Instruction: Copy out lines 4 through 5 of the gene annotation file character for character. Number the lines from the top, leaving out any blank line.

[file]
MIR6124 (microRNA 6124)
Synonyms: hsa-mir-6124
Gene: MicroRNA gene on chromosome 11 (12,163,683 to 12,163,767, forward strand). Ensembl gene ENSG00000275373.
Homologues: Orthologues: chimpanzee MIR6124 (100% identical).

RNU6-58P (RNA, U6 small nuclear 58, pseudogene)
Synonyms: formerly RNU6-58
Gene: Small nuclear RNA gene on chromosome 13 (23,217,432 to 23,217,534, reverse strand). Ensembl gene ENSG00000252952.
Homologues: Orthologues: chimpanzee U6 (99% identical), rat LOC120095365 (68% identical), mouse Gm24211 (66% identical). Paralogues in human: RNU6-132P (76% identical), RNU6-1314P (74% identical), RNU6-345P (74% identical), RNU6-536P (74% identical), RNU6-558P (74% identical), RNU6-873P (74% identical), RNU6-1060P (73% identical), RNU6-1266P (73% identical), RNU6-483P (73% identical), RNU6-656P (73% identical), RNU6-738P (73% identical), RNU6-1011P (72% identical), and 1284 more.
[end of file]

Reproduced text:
Homologues: Orthologues: chimpanzee MIR6124 (100% identical).

RNU6-58P (RNA, U6 small nuclear 58, pseudogene)